Truth be told, I wasn’t too sure I could get past it, either. It was bad enough to know that the folks on my ship were fascinated by some imagined aura of approachable badass. Now a member of my old crew had displayed a disturbingly-similar tendency. I thought back to Tali’s energetic greeting on Freedom’s Progress but decided that I must be reading too much into things. That must have been some kind of big-sister thing that I didn’t understand because I’d never had a sister...or a brother for that matter. I had thought of the civilians I’d gathered more as green recruits, rookies to bring up to speed. I had been proud of their development but, outside of a tentative pass from Liara shortly after we’d met, had never thought of either of them in a physical context.

When I arrived at her office, Nyxeris again gestured at the door, declining to announce me. I walked in to find Liara behind her desk staring out the window. When she saw me she jumped to her feet, hurrying across the room and stopping just short of touching me. I thanked her as graciously as I could with her standing uncomfortably near. Shouldn’t she have learned some social graces in her meteoric rise to power here?

She gushed about my quick grasp of biotic basics and remarked that I looked oddly happy. I wasn’t about to touch that one. I changed the subject and asked her about the two people I’d originally come to Illium to find. She freely told me what she knew about both the assassin and the Justicar, whatever that was. Despite her awkwardness with me I was impressed by not only her knowledge but her recall. What were the odds she’d just happen to know of the Drell and the Asari for whom I was looking, unusual though their presence here may have been? Perhaps she really did have access to the breadth of information she’d promised.

I thanked her again and headed back to the Normandy. I figured it was about time I had that little chat with Miranda. No better time would come than when she was off-balance from my three-day disappearance. EDI thoughtfully notified the entire ship when I stepped back on board. Joker called me over and handed me the comm unit that Garrus had recovered with his own. “Good to see you survived.” He smiled mischievously. “Did you unwrap the package?”

I stuck my tongue out at him. “Wouldn’t you like to know?” I wasn’t about to give him any details to feed his feverish imagination. I’d seen the sorts of things that went on in there and I didn’t want to play a starring role. “I’m going down to see Miranda. You might want to keep folks out of the mess area for a little while.” I bared my teeth. “We’re going to have a chat.”

Joker laughed. “I’m having EDI record the whole thing,” he promised. I strode across the CIC to the elevator, greeting people and reassuring them that I was fine without breaking stride. I thought Kelly was going to cry when I dismissed her inquiries, despite my promise to talk to her later. She seemed desperate to get me to check my messages but I had a target in my sights and Miranda wasn’t getting away that easily. I made my way down to her office and opened the door without knocking. She bounced to her feet, skin-tight leather strained to the limit with the sudden movement. Seriously, who was she kidding with those boots? I wondered briefly if TIM had some sort of fetish.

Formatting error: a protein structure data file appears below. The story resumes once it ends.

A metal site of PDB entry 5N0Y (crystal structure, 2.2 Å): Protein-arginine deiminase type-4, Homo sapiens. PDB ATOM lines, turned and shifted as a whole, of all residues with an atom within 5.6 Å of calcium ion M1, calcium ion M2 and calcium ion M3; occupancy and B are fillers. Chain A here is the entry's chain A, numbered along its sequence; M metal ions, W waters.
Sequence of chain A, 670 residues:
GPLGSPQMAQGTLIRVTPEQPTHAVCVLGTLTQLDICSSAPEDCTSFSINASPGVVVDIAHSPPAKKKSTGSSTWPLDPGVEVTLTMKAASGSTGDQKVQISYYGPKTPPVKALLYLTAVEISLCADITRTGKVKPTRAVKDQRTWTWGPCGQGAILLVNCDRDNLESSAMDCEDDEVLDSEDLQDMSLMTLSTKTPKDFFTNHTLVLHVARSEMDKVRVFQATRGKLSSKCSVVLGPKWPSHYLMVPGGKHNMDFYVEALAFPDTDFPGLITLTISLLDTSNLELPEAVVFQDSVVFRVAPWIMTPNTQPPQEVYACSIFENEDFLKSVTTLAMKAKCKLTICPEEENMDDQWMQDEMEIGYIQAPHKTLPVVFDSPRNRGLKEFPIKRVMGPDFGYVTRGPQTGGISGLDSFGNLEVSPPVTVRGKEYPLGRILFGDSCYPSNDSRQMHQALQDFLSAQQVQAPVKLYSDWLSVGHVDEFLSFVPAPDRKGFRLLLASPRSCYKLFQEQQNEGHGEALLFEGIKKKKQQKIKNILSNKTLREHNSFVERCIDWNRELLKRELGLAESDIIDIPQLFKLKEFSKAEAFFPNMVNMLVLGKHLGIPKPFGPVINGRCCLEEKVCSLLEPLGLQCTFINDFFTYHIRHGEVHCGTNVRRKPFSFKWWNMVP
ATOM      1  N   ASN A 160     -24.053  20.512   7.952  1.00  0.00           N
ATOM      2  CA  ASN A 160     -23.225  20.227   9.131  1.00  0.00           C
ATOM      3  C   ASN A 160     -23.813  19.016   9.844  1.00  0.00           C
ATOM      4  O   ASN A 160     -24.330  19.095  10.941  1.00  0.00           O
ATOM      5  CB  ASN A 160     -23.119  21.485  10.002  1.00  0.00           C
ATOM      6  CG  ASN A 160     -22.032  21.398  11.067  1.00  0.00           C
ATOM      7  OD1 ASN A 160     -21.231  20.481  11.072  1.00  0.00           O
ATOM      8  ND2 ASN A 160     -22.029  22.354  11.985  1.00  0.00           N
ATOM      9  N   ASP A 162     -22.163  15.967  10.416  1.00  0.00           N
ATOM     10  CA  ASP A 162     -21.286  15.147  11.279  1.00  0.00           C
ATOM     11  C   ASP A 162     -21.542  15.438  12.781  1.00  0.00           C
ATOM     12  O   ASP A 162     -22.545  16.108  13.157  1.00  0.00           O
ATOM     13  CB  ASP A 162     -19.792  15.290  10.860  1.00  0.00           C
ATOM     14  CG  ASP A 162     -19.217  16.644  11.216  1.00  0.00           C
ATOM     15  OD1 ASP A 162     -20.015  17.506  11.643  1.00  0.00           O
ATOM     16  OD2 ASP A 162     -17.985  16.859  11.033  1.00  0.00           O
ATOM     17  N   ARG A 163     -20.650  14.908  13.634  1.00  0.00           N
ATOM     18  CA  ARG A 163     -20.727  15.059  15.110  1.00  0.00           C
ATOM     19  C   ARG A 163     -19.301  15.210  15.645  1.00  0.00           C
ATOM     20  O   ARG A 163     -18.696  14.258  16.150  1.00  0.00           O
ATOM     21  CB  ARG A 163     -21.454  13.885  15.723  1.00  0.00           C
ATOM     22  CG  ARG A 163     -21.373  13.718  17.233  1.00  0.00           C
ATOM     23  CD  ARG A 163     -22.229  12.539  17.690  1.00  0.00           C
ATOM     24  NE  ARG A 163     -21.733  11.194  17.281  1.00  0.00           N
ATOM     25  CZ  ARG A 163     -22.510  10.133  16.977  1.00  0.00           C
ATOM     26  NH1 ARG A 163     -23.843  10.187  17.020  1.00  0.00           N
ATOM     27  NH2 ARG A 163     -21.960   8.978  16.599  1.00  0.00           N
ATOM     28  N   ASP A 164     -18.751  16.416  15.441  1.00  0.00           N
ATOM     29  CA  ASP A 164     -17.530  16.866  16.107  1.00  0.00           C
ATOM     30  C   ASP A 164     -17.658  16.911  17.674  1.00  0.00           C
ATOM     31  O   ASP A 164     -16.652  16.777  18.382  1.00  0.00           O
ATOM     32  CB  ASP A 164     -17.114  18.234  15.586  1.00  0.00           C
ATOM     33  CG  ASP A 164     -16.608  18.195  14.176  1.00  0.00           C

“Shepard!” she began. “Where the hell have you…”

“Hello, Miranda.” I interrupted. “You and I need to talk.” I pulled with my mind, the way Kaidan had taught me, sucking energy out of my physical reserve and flinging it square into the middle of her chest. It knocked her back into her chair and the telltale blue glow dissipated in front of her eyes. Her mouth was still open and her eyes widened in shock as the seat slid a few feet backwards with her in it. “Your faith in my implant waiting patiently for you to bother with it was misplaced.”

She managed a whole word. “How?”

“That’s not important right now,” I sneered. “I’m not here to further your scientific inquiries. You owe me some answers and I want them now. Was this an experiment, shoving an implant into a non-biotic, some lark to see what would happen? Or did you just forget you’d done it, in all of the excitement?”

She blustered for a bit, trying to give me some bullshit about waiting for me to heal. “It’s only been a month, Miranda. I can see how you’ve been rushed off your feet with manicures and usurping my authority, far too busy to discuss an implant in my brain, to tell me that it could be activated by the first really strong biotic who happened to bump into me. It’s good that you took care of the important things first.” The acid in my tone ate at her defensiveness until she was looking at the floor.

“I’m sorry, Shepard. You’re right.” Her voice was low enough that I had to strain to hear it. She looked up at me and I could see the change in her face. Even though I hadn't yet fulfilled her request to save her sister, Miranda was having second thoughts about at least this part of the project that had brought me from death to their door. I immediately resolved to bring more aliens aboard the SR-2, in case she started doubting Cerberus in general, as well.